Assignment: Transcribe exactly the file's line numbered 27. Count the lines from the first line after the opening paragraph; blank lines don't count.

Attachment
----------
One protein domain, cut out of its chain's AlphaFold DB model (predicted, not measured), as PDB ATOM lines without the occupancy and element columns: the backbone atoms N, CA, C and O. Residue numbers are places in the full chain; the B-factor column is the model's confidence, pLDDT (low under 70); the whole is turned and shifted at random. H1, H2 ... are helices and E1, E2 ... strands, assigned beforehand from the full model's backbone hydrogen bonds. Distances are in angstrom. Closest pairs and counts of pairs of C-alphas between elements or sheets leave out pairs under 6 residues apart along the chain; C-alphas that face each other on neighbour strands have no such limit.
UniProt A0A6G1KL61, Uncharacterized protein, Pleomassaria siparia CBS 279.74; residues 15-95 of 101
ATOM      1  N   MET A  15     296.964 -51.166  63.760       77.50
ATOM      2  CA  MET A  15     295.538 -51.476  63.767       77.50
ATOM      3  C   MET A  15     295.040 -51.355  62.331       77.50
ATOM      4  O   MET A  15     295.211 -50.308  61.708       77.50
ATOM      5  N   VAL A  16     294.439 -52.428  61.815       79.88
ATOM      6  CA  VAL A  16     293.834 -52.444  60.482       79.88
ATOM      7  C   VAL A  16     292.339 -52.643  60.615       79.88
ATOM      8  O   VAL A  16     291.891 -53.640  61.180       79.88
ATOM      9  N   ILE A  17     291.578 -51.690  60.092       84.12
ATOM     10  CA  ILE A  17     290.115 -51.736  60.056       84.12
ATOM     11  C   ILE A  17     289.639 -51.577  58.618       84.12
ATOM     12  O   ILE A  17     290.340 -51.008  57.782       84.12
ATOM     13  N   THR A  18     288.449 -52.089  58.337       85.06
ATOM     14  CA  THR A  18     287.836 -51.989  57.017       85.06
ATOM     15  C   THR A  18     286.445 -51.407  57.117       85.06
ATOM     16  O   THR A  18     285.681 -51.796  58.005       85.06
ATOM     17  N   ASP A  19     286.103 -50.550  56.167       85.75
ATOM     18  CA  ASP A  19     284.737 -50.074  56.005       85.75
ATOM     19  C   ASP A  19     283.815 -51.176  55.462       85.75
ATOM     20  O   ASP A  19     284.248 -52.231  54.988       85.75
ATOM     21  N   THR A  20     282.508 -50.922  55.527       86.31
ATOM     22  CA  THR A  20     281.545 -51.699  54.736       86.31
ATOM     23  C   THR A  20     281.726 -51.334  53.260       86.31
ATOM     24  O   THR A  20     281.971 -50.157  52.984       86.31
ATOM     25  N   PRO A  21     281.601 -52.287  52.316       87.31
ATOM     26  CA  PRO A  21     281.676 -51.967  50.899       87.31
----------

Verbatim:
ATOM     26  CA  PRO A  21     281.676 -51.967  50.899       87.31